You may have seen a few different types of windmills and turbines during your research into wind energy. Some turbines have lots of blades and others do not. Some examples of different rotors are shown below. The area of rotor disc covered by blades in each image is very different in each of these devices. These turbines are designed to do two very different things: The windmill on the left is designed to pump water; the turbine on the right is designed to generate electricity.
The ratio of the total area for all blades to the total swept area is called the solidity of the turbine. Solidity is calculated using the following equation,
where n is the number of blades, a is the area of a single blade, and A is the swept area of the turbine.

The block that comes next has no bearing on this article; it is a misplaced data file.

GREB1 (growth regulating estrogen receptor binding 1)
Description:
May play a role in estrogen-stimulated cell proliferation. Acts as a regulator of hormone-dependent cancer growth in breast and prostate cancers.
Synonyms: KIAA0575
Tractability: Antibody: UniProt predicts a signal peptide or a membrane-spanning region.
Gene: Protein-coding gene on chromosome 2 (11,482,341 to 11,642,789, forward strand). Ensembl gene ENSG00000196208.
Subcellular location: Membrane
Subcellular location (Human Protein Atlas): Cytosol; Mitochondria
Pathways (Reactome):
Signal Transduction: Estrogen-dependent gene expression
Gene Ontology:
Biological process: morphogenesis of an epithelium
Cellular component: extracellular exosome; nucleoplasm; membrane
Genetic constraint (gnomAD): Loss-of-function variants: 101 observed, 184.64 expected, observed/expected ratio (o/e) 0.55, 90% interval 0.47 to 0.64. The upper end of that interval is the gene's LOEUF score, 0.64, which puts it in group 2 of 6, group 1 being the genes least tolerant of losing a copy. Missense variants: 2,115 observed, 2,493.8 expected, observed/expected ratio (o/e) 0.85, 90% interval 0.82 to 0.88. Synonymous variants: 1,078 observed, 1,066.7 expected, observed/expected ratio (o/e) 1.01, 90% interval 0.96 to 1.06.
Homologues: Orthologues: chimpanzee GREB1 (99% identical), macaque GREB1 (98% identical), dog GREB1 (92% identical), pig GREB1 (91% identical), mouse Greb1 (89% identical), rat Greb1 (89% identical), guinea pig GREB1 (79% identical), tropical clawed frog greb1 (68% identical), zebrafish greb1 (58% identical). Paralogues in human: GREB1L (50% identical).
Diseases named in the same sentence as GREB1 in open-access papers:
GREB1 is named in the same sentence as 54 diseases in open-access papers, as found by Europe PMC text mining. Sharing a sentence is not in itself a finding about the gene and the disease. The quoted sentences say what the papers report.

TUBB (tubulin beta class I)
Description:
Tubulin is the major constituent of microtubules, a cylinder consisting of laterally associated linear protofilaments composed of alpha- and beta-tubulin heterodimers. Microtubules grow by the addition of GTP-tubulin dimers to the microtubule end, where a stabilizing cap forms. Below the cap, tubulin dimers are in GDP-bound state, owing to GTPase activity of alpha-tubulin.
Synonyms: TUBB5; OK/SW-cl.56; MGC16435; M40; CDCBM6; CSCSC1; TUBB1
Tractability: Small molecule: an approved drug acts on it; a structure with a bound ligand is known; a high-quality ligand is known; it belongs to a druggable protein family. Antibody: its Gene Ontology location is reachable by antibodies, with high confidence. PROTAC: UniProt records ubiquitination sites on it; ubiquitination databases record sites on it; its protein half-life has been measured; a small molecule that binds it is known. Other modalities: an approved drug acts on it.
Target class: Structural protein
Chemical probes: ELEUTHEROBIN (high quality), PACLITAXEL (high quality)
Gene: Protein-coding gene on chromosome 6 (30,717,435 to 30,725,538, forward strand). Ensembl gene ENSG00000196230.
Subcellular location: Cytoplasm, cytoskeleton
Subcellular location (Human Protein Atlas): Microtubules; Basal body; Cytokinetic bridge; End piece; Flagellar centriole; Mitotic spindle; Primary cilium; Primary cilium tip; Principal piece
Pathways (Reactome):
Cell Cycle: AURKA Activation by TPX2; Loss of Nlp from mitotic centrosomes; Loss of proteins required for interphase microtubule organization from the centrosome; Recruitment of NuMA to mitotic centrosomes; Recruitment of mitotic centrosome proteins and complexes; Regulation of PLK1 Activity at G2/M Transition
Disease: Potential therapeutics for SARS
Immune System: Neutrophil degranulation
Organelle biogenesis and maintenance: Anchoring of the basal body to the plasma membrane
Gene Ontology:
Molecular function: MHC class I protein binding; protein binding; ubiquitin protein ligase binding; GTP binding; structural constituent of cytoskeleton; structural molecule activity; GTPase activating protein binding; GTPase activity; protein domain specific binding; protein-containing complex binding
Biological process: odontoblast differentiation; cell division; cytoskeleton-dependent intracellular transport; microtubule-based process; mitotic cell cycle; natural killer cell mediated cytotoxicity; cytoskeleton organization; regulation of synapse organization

In this experiment, you will measure the planform area, the area the blade projects onto the plane of rotation, using the Photo Analysis tool in Logger Pro. You will use the total planform area for all blades to calculate the solidity of the wind turbine. You can then investigate how the turbine solidity affects power output.
Measure the total blade planform area.
Calculate the total area swept by a wind turbine blade.
Calculate solidity of a wind turbine.
Investigate the relationship between power output and solidity.
Sensors and Equipment
This experiment features the following Vernier sensors and equipment.